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    Re: Ricoh GX100

    LiLi
    I think 'POPFLASH'
    has the GX100 for $427.00 (notice how I'm spending your MONEY )


    Best- H:
    Last edited by helenhill; 31st May 2008 at 07:46.

  9. #409
    Senior Member Robert Campbell's Avatar
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    Re: Ricoh GX100

    Thanks Wouter for this; I tried it, and even I was impressed with the results - and it is very straightforward.
    Sláinte

    Robert.

  10. #410
    Senior Member Robert Campbell's Avatar
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    Re: Ricoh GX100

    Quote Originally Posted by Lili View Post
    Hmmmmm Lightroom is not that costly after all.
    And very easy to use...go on, try it
    Sláinte

    Robert.

  11. #411
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    Re: Ricoh GX100

    I am still very impressed with the GX-100's ability as a compact street photography camera. I find the 24mm lens especially helpful to get things in frame, as I often shoot from the hip and guess the framing. Here are a few from this week.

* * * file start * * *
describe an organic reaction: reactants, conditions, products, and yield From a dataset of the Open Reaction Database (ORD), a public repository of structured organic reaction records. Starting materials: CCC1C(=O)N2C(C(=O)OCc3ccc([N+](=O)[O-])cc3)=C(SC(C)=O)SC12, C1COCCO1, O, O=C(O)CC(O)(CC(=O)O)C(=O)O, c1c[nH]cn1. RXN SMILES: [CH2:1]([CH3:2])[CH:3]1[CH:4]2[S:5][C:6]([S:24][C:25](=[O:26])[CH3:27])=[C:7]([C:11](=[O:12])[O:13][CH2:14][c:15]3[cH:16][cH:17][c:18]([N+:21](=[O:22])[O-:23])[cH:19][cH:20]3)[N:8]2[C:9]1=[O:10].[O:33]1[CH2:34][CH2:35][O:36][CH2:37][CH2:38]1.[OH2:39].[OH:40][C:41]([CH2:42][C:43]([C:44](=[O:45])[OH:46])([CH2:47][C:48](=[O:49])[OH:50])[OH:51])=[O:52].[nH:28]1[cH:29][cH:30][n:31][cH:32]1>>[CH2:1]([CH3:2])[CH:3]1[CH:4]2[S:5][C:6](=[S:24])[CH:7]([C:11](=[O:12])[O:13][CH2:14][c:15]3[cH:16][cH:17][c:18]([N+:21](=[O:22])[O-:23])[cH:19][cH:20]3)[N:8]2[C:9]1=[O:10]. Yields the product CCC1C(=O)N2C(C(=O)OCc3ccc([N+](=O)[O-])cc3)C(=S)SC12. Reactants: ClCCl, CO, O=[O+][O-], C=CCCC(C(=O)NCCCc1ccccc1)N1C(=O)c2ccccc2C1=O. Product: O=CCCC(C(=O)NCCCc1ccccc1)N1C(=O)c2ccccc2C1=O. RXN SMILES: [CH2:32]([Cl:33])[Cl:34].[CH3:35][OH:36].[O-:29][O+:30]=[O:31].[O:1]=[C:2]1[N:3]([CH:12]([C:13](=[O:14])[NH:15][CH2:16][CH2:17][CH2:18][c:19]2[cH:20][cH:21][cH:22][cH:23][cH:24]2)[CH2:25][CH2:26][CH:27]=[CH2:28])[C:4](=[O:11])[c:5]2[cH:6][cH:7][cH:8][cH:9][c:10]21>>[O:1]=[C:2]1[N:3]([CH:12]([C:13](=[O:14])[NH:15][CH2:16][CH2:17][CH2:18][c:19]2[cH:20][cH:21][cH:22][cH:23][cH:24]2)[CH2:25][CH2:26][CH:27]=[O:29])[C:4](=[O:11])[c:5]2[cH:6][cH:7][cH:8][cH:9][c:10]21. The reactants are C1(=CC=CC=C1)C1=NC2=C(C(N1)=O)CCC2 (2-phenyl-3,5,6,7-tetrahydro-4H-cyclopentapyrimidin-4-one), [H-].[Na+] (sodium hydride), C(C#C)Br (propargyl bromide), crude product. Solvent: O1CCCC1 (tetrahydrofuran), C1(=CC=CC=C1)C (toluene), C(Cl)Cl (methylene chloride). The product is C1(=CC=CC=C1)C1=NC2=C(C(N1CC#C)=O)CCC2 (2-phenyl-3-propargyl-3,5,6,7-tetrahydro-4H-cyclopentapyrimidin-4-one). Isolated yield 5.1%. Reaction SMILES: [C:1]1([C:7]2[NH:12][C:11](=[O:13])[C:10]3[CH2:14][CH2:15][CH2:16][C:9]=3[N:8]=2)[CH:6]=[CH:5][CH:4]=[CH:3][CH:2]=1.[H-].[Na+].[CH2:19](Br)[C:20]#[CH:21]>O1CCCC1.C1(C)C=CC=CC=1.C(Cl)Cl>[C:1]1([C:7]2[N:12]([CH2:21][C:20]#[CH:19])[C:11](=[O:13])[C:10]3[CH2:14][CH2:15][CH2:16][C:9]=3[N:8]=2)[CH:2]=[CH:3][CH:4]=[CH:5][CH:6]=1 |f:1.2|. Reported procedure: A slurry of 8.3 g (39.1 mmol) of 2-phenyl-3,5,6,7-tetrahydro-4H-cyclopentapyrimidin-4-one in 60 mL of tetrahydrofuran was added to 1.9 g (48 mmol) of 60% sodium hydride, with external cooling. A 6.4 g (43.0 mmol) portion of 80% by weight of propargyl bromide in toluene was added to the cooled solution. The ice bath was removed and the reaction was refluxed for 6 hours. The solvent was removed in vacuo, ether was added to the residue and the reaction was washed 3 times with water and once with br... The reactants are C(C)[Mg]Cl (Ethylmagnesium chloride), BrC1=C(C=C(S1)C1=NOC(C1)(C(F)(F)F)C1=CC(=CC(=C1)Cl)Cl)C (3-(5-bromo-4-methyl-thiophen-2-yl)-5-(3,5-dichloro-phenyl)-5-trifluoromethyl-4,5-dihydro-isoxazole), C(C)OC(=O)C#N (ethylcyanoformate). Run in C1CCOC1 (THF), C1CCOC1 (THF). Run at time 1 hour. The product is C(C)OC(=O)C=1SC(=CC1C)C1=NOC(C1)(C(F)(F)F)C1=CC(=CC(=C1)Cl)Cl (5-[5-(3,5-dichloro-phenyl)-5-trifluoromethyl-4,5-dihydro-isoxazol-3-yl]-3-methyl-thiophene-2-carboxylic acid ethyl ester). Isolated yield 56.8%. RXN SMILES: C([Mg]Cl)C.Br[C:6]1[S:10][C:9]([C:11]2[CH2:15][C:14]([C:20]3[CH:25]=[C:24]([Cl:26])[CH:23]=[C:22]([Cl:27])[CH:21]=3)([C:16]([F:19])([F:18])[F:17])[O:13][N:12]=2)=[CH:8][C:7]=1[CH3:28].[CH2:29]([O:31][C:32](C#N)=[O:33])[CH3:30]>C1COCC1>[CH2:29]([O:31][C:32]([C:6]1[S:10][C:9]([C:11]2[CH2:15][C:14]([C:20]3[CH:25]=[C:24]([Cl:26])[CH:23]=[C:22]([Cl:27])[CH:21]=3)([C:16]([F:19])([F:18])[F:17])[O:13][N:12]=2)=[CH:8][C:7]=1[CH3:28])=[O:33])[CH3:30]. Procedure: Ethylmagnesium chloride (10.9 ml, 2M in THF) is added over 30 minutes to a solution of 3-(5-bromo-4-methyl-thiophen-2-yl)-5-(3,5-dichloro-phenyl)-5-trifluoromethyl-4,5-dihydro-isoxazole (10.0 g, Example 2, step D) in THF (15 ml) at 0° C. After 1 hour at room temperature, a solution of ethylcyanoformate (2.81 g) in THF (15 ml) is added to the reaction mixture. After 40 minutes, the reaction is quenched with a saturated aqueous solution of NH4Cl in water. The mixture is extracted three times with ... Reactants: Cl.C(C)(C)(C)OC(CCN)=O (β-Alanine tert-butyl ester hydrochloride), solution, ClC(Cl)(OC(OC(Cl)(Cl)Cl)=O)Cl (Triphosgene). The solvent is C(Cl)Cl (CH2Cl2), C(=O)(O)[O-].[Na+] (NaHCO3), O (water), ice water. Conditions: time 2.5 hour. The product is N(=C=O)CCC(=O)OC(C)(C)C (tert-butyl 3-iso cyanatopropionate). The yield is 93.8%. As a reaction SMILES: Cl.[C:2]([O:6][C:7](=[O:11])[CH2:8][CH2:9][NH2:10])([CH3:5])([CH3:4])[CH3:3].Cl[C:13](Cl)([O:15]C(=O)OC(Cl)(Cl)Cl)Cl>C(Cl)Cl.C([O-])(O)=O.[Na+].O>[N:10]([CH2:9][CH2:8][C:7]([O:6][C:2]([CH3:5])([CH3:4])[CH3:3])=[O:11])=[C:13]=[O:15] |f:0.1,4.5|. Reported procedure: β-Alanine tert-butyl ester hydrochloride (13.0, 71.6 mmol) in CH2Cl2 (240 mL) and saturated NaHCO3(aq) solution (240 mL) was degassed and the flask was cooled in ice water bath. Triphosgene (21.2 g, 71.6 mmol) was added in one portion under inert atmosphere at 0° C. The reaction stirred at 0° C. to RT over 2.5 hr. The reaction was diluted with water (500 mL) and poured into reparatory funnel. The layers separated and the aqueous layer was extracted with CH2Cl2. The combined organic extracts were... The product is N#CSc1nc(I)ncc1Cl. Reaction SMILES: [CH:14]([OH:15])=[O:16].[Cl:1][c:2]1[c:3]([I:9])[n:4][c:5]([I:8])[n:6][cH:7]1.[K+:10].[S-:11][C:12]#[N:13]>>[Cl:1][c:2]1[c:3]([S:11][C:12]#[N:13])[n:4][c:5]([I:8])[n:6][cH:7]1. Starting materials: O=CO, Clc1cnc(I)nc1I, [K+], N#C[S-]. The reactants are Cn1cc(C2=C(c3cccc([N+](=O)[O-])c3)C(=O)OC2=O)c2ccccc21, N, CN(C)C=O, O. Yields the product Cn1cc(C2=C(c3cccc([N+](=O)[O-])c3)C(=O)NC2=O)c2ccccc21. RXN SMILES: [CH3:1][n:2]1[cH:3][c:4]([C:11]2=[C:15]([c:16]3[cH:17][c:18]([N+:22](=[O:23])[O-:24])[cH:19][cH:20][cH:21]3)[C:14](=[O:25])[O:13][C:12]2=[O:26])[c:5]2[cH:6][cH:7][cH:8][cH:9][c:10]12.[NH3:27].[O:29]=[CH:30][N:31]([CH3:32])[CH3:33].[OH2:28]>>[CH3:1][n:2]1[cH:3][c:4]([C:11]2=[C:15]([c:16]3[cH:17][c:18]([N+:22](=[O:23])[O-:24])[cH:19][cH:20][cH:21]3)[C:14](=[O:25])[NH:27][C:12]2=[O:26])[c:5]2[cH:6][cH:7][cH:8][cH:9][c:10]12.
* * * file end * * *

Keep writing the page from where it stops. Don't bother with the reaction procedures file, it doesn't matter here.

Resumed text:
Bearded transvestite in Greenwich Village:


    A very Puerto Rican building in my neighborhood:

    An anti-smoking graffiti wall in my neighborhood:

    I just found this funny...a portly guy smoking in front of a NYC quits anti-smoking poster and a "make healthy choices" sign.

    Some local schoolkids going to recess

  12. #412
    wbrandsma
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    Re: Ricoh GX100

    Quote Originally Posted by Robert Campbell View Post
    Thanks Wouter for this; I tried it, and even I was impressed with the results - and it is very straightforward.
    That is absolutely great Robert

    And Stuart, great photographs. I really like the second, third and last one.

    Storm Clouds

    Ricoh GX100, f4.8, 1/75 sec, ISO 80, 0.0 EV

  13. #413
    Kiri
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    Re: Ricoh GX100

    Wow
    Amazing lighting on that storm clouds one. Looks like CG

  14. #414
    scanman
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    Re: Ricoh GX100

    Quote Originally Posted by Stuart Richardson View Post
    I am still very impressed with the GX-100's ability as a compact street photography camera. I find the 24mm lens especially helpful to get things in frame, as I often shoot from the hip and guess the framing. Here are a few from this week.